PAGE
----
Talk about running from your record. "The Bush administration is gone and people addicted to attacking it really have to get over that," said George Will. Bush may be gone, but his failures have a cost that accrues with time. And conservatives who aided and abetted Bush's failures haven't gone anywhere. They persist in arguing that the crimes have ended, so the cover-ups should continue.
And when new revelations emerge, the Republicans' credibility takes new hits. That's why GQ's reporting on Donald Rumsfeld is damning to Susan Collins, who spearheaded the Senate's sham investigation of the Katrina disaster. The GQ article reveals how Rumsfeld's illegal insubordination contributed to the delayed federal response during Katrina. (The National Response Plan specified that the Defense Secretary was to take direction from DHS Secretary Chertoff, who belatedly ordered additional troops to New Orleans.)
"The next day, three days after landfall, word of disorder in New Orleans had reached a fever pitch. According to sources familiar with the conversation, DHS secretary Michael Chertoff called Rumsfeld that morning and said, 'You're going to need several thousand troops.' 'Well, I disagree,' said the SecDef. 'And I'm going to tell the president we don't need any more than the National Guard.'
"The problem was that the Guard deployment (which would eventually reach 15,000 troops) had not arrived--at least not in sufficient numbers, and not where it needed to be. And though much of the chaos was being overstated by the media, the very suggestion of a state of anarchy was enough to dissuade other relief workers from entering the city. Having only recently come to grips with the roiling disaster, Bush convened a meeting in the Situation Room on Friday morning. According to several who were present, the president was agitated. Turning to the man seated at his immediate left, Bush barked, 'Rumsfeld, what the hell is going on there? Are you watching what's on television? Is that the United States of America or some Third World nation I'm watching? What the hell are you doing?'
"Rumsfeld replied by trotting out the ongoing National Guard deployments and suggesting that sending active-duty troops would create 'unity of command' issues. Visibly impatient, Bush turned away from Rumsfeld and began to direct his inquiries at Lieutenant General Honore on the video screen. 'From then on, it was a Bush-Honore dialogue,' remembers another participant. 'The president cut Rumsfeld to pieces. I just wish it had happened earlier in the week.'
"But still the troops hadn't arrived. And by Saturday morning, says Honore, 'we had dispersed all of these people across Louisiana. So we needed more troops to go to distribution centers, feed people, and maintain traffic. That morning Bush convened yet another meeting in the Situation Room. Chertoff was emphatic. "'Mr. President,' he said, 'if we're not going to begin to get these troops, we're not going to be able to get the job done.'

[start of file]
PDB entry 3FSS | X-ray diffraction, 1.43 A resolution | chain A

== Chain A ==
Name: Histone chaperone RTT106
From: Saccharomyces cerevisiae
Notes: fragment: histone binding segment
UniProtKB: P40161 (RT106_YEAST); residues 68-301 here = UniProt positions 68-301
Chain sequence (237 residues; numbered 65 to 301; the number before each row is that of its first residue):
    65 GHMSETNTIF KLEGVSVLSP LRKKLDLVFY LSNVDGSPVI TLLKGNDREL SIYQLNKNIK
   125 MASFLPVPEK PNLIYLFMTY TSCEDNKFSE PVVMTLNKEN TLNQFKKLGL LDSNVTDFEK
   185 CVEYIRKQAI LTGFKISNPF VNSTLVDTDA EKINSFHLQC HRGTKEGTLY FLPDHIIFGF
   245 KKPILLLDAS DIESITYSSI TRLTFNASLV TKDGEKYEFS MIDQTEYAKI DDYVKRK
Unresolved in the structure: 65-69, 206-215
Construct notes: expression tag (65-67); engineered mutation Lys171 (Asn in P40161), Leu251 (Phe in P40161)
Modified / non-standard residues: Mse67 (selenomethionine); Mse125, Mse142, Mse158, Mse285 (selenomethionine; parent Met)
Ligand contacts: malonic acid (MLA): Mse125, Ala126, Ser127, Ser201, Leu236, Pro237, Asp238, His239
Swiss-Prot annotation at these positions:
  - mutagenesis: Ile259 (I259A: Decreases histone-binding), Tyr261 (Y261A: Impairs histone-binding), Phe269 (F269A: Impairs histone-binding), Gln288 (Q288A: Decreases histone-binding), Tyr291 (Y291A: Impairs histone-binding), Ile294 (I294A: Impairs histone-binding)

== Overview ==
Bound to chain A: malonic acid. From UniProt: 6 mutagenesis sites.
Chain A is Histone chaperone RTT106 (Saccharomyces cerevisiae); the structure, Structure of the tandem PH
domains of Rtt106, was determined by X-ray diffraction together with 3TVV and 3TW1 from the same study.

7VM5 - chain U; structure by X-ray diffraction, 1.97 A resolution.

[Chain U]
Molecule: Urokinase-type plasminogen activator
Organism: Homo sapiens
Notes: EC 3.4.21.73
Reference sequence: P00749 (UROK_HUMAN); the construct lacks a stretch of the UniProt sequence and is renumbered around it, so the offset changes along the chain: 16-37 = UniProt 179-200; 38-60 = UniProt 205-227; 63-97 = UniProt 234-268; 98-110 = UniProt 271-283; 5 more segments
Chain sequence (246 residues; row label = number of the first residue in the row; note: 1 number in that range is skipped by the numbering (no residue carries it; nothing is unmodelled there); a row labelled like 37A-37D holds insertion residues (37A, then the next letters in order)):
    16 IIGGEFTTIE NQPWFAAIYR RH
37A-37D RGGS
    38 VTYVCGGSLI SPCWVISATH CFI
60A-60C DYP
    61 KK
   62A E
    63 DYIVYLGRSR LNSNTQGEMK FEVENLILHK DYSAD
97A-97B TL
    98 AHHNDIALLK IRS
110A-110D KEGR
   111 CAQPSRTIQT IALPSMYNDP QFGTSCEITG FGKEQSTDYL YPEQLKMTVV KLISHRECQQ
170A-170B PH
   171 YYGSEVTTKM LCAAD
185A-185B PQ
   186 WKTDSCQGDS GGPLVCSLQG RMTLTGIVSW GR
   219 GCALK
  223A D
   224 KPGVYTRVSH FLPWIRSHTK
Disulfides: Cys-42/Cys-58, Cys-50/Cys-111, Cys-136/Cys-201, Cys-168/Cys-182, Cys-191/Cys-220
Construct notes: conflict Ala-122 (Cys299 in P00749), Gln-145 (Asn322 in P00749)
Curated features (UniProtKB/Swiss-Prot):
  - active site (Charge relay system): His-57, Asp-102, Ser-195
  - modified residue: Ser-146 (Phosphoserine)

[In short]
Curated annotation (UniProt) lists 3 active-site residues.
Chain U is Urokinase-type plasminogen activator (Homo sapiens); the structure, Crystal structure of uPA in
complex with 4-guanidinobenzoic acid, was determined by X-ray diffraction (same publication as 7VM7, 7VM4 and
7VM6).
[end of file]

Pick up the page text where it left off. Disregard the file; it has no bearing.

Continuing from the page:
"Rumsfeld could see the writing on the wall and had come prepared with a deployment plan in hand. Still, he did not volunteer it. Only when Bush ordered, 'Don, do it,' did he acquiesce and send in the troops--a full five days after landfall.
GQ's anecdote was a small part of the information deemed off-limits to the Congressional investigations, which were designed to give the illusion that there had been a full accounting of events before, during and after the hurricane. The White House disclosed almost nothing about the basic flow of information to and from senior White House officials, including Rumsfeld, Chertoff, Chief of Staff Andy Card, or HHS Secretary Michael Levitt. It disclosed no emails, no phone logs, and no list of documents being withheld. Congressional staffers were not allowed to interview key individuals.
Before, during and after the hurricane, FEMA's Michael Brown said he had "innumerable" conversations with Bush, Cheney, Card, Card's deputy, Francis Townsend, and Karl Rove. Yet The White House deemed those conversations off-limits to Congressional scrutiny, and the Republicans in Congress dutifully complied.
So, even though she had no idea what went on between Brown and the people he spoke with, Collins, Chair of the Senate Homeland Security and Governmental Affairs Committee, designated Brown as the party deserving primary culpability. Upon release of her, "plenty-of-blame-to-go-around" report on Katrina (the analog to those "a-few-bad-apples" reports on Abu Ghraib), Collins said:
"[T]here were several findings that I found particularly troubling. The first is the blatant insubordination of then FEMA Director Michael Brown. It was clear that he was disengaged from the onset of Katrina. He failed to communicate absolutely vital information about the condition of the levees in New Orleans. Most of all, he allowed his personal feelings, his distaste for being in the Department of Homeland Security, to override his clear obligation to provide effective leadership at a time when lives were at stake."
What about Collins' distaste for bucking the party line, which overrode her obligation to provide effective leadership in pursuit of the truth? Do you think anyone cares to find out what really went on during Katrina?